It’s something, the way everything is so different from what it was, for everybody. Whenever I do go outside I try each time to get a look at the Empire State Building to see how she’s doing and how she looks, standing there in her spot. Sometimes on rainy or foggy days she has a way of disappearing completely, like a magic trick. I know you’re in there, funny old lady. 

A few days ago I read an article written by a person who felt that time had stopped in March, with the pandemic wreaking its havoc, and that March never left. March stayed throughout spring, summer, and fall, and it’s still March now. It made me think of stories I’ve read about the A-bombs dropped on Japan and how the clocks stopped at the moment of the flash. I too feel like March has been here all along. It’s felt like one big long day, but so much has happened. A lot of it I’ve watched from my windows, which face a big avenue where things play out all day and all night. There’s an empty building on one of the corners, covered in graffiti, and that corner has become the neighborhood theatre. 


It used to be that I would walk by the Irish Repertory Theatre on weekends and see a lot of old ladies in the little lobby with glasses of wine in their hands. They were good advertising. Once I got a ticket on a whim to see a play with Marsha Mason in it. I remember  looking at the poster and thinking, Oh, I remember her. I’ll get a ticket. She was very funny in it. She played an Irish grandmother. She had a monologue where she described going into a sex shop and buying some kind of gadget. In the audience were all kinds of old ladies, and old men, too. In February, before the lockdown, I went up to the Met with a friend to see Cosi Fan Tutte. The set was Coney Island, and a lot of the supernumeraries were real Coney Island sideshow performers, including a wonderful big snake. 


I once held a Coney Island snake for a picture, a sweet lady snake.Two boys had her next to the Cyclone, and they were asking for five dollars to hold her and have them take a polaroid, so I did. I gave the snake a kiss on her cold little cheek. During intermission at the opera, I thought things were looking a little rundown. There was peeling red velvet wallpaper, and when the Swarovski crystal chandeliers were pulled up in to their gold hiding places at curtain time, I saw that there were places in the vault of the ceiling that looked to be water damaged. I thought of the documentary I saw in a movie theatre down near Union Square about the Met, and how those chandeliers came to be because of an ink accident on the plans. And I thought of Leontyne Price, who starred in that movie, and how once upon a time my Ma took me to see her sing.


My friend and I sat up in the nosebleeds. I always wear a mask in crowds in winter, I have for a long time because of certain health things, best to be careful et cetera, so I and my friend both wore one. Nearby was a young woman who coughed through the whole opera. It was a very strange cough, and very annoying. I heard a lady offer her a lozenge but she didn’t take it. Later, deep into March, I and my friend wondered about that cough. We wondered the obvious. Because the thing was here then, in New York, we just didn’t know it yet. I thought of two stuffy-looking old queens sitting nearby that night who looked down their noses at us in our masks, and I hope they’re okay.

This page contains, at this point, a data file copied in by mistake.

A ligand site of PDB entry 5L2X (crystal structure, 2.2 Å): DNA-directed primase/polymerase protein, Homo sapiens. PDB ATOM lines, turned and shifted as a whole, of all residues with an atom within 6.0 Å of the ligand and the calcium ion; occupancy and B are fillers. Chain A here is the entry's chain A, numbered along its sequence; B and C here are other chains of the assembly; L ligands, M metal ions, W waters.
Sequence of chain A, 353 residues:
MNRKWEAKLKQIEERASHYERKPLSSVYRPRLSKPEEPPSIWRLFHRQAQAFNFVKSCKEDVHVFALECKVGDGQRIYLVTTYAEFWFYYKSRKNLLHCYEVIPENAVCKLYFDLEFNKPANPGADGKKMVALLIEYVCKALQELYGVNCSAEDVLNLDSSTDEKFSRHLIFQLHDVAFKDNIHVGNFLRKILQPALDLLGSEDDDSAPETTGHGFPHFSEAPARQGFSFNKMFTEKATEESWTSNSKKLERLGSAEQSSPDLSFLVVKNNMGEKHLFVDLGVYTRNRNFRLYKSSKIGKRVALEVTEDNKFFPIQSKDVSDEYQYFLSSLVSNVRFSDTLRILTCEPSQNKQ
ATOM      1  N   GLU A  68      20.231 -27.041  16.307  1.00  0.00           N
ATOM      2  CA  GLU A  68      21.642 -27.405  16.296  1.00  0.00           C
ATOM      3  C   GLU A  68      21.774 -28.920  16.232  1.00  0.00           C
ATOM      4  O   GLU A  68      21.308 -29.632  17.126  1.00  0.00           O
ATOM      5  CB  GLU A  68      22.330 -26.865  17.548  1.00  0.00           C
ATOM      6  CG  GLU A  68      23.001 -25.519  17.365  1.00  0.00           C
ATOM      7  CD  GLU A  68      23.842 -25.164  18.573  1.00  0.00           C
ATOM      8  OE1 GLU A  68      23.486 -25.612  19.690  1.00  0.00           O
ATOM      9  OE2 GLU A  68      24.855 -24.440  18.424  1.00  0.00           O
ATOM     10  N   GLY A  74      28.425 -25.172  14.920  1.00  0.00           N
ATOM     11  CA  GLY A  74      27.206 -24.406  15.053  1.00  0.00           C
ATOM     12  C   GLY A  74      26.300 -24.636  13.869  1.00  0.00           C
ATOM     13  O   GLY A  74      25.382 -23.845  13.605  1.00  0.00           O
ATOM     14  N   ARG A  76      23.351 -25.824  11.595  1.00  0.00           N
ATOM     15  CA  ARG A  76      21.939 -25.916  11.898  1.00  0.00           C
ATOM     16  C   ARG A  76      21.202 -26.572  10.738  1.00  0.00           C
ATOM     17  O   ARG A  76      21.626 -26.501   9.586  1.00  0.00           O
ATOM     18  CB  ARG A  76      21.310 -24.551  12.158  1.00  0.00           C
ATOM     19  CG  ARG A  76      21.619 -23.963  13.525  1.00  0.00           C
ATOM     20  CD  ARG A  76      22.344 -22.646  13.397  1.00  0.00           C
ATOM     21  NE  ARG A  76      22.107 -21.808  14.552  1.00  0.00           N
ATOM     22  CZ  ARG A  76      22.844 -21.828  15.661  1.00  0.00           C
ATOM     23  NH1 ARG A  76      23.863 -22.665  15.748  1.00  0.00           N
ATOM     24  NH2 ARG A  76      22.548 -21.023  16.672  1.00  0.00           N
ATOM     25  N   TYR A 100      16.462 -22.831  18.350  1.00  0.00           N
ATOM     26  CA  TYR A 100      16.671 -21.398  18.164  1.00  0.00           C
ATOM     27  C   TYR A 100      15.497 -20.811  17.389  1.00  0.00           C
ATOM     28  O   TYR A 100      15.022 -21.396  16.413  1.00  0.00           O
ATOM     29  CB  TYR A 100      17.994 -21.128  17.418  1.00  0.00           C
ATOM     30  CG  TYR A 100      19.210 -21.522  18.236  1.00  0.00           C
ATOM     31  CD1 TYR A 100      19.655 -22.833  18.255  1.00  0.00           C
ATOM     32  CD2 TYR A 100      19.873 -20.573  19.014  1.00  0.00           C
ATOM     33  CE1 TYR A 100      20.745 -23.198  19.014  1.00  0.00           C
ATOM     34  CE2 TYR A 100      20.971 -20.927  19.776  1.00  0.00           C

Between the opera and the lockdown I went to the Morgan Library Museum, to the Frick, and out to Coney Island. I took my kitty out there on the train. I also took her to a lot of galleries in January and February, even in the beginning of March. She saw a Yayoi Kusama exhibit of mechanical sculptures and the gallery people were very happy to see her. A man in another gallery told me that lots of dogs come in who seem to enjoy looking at the art. He’d never had a cat visit, he said, but he could see that she was very interested. I started taking her when she was very young to gallery openings, where from her spot on my shoulder she watched people standing and staring at pieces of art. So she did likewise, and while I can’t know what she’s thinking about anything on the walls, anyone can see that she’s interested in what there is to look at.


My Coney Island snakie
Since March the empty building on the corner has seen a lot of action. A guy set up camp down there for a while and his friends dropped in to smoke crack. One day a very good tap dancer put down a plank of wood and did a whole show. He was a good singer, too, all numbers from the Great American Songbook.


One night I watched a police horse refuse to keep going past a big delivery truck with a box of what looked like sandwiches standing on the tail lift outside the convenience store across the street. The copper on the horse had a terrible time keeping him from stampeding, and the traffic had to creep around them. 


And last night it snowed. Outside everything looked like a glass snow globe from the gift shop at the Morgan Library. Up above the windows the pigeons were all bunched in together chuckling and I wondered if they were cold. During the daytime they fly out and wheel around the block, and that’s what interests the kitty most right now.

December 17, 2020

1 comment:

  1. Always a pleasure to read your entries. This one is especially beautiful.